Our prior blog articles predicted that the outcome in Badgerow v. Walters, No. 20-1143, might turn on whether the plain text of the Federal Arbitration Act (FAA) or its purposes would prevail. See our June 16 and Nov. 9, 2021 blog articles on the Badgerow case and the employment dispute that fueled it.  As it turns out, Justice Elena Kagan and seven of her colleagues followed the “clear statutory directive” of the FAA and held that federal courts do not have subject matter jurisdiction to confirm or vacate an award under Sections 9 and 10 of the FAA. See 596 U.S. ____ (2022).

The legal backdrop for the decision arose from Vaden v. Discover Bank, 556 U.S. 49 (2009).  In Vaden the Supreme Court considered the proper basis to determine federal court jurisdiction over petitions to compel arbitration under Section 4 of the FAA. The opinion, authored by Justice Ruth Bader Ginsburg, focused on the language of Section 4 which states that a petition to compel arbitration can be filed in “any United States district court which, save for [the arbitration] agreement, would have jurisdiction under title 28, in a civil action . . . of the subject matter of a suit arising out of the controversy between the parties.”  9 U.S.C. § 4.

The majority in Vaden concluded, “The phrase ‘save for [the arbitration] agreement’ indicates that the district court should assume the absence of the arbitration agreement and determine whether it “would have jurisdiction . . . without it.”  See 556 U.S. at 66. Thus, the Vaden court approved the use of the “look through” approach for Section 4 petitions.  But that language did not exist in Sections 9 and 10 which govern petitions to confirm or vacate an arbitration award.

The District Court in Badgerow, however, determined its jurisdiction based upon the “look through” approach even though it involved language different than in Vaden.  Its rationale was that using the look-through approach was necessary “so that ‘consistent jurisdictional principles’ would govern all kinds of FAA applications.”

Based on that approach, the District Court found it “had jurisdiction because Badgerow’s underlying employment action raised federal-law claims.” The Fifth Circuit followed the analysis of the District Court. And, other courts have been divided over the application of the look-through approach to Sections other than Section 4.

The Supreme Court’s analysis in Badgerow differed.  Justice Kagan disavowed the policy driven approach, reasoning:

“We have no warrant to redline the FAA, importing Section 4’s consequential language into provisions containing nothing like it.  Congress could have replicated Section 4’s look-through instructions in Sections 9 and 10. Or . . . it could have drafted a global look-through provision applying the approach throughout the FAA.  But Congress did neither.  And its decision governs.”  (Emphasis added.)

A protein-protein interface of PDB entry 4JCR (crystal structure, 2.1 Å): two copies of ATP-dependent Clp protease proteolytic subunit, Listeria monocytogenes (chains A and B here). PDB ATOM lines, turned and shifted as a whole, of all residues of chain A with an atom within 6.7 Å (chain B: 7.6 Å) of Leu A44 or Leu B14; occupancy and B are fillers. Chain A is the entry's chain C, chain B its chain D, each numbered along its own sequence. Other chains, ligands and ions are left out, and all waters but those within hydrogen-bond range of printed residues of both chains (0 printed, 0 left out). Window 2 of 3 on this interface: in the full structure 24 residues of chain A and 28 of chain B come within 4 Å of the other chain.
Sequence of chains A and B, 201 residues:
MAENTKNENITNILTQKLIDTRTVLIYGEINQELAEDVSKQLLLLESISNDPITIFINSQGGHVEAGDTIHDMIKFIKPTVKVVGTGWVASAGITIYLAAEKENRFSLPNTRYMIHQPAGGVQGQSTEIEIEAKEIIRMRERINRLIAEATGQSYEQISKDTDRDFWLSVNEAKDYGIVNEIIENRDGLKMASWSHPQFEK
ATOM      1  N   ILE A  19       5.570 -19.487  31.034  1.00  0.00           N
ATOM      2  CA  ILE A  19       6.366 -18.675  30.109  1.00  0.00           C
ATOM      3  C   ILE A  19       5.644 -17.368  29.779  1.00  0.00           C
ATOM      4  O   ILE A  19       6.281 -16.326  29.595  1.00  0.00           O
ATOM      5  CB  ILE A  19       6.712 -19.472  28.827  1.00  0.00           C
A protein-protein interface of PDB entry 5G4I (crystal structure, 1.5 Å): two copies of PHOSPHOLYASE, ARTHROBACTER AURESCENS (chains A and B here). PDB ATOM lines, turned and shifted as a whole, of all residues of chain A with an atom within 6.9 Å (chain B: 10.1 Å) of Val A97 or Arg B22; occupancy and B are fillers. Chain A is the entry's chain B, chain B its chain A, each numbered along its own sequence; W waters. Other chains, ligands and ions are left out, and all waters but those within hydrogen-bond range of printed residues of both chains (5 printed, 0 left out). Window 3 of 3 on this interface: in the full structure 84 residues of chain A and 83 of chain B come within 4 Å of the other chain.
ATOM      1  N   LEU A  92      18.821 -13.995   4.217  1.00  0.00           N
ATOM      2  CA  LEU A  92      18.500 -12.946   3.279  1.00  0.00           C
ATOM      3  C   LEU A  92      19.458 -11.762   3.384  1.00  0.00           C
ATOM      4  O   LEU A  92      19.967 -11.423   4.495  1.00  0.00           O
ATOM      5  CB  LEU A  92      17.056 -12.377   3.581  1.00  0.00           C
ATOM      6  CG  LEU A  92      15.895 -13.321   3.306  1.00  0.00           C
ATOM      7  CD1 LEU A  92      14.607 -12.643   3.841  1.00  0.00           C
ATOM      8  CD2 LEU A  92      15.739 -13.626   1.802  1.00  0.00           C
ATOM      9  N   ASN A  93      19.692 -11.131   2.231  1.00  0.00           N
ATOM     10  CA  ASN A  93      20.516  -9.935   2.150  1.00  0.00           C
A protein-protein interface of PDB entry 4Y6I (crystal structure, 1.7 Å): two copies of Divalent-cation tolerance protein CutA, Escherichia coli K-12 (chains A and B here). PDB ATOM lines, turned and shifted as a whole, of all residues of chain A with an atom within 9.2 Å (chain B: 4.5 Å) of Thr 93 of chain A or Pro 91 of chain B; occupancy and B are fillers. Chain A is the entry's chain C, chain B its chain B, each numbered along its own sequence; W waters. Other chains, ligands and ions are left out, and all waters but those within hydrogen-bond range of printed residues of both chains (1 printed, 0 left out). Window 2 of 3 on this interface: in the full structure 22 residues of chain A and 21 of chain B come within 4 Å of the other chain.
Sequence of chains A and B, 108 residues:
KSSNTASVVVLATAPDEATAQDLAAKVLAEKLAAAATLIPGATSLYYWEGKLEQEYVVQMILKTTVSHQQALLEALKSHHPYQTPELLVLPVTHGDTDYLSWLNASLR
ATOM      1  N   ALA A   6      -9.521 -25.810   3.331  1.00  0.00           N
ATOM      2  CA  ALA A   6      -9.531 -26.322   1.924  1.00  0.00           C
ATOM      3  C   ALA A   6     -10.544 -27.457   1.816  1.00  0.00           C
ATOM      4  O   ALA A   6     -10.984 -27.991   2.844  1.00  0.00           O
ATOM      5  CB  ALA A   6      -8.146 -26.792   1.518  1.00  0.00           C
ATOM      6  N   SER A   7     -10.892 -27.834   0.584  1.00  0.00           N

The Opinion also provides a rationale for the statutory structure based on the overriding purpose of the FAA:

“. . . the ‘preeminent’ purpose of the FAA was to overcome some judges’ reluctance to enforce arbitration agreements when a party tried to sue in court instead.  We have never detected a similar Congressional worry about judges’ willingness to enforce arbitration awards already made. So Congress might well have thought an expansion of federal jurisdiction appropriate for petitions to compel alone.  Applications about arbitral decisions could and should follow the normal rules.”  (Emphasis added and citations deleted.)

Justice Breyer’s dissent pointed to the dark side of the majority decision.

“Although this result may be consistent with the statute’s text, it creates what Vaden feared – curious consequences and artificial distinctions.  It creates what I fear will be consequences that are overly complex and impractical.”

As Justice Breyer envisioned, there is no assurance that state courts will apply the same standards to vacate or confirm an award.  Will a party have to go through a detailed hearing process to enforce an award otherwise subject to the FAA?

While the decision does not apply to the enforcement of international awards under the Convention on the Recognition and Enforcement of Foreign Arbitral Award because it confers federal jurisdiction, it could still have a major impact on the enforcement or review of many arbitral awards.  And it could inject a lack of uniformity in the process throughout the courts of the 50 states. 

Bottom Line:            

The “look through” approach adopted in Vaden v. Discover Bank to determine federal jurisdiction does not govern lower court petitions to confirm or vacate arbitral awards under Sections 9 and 10 of the FAA.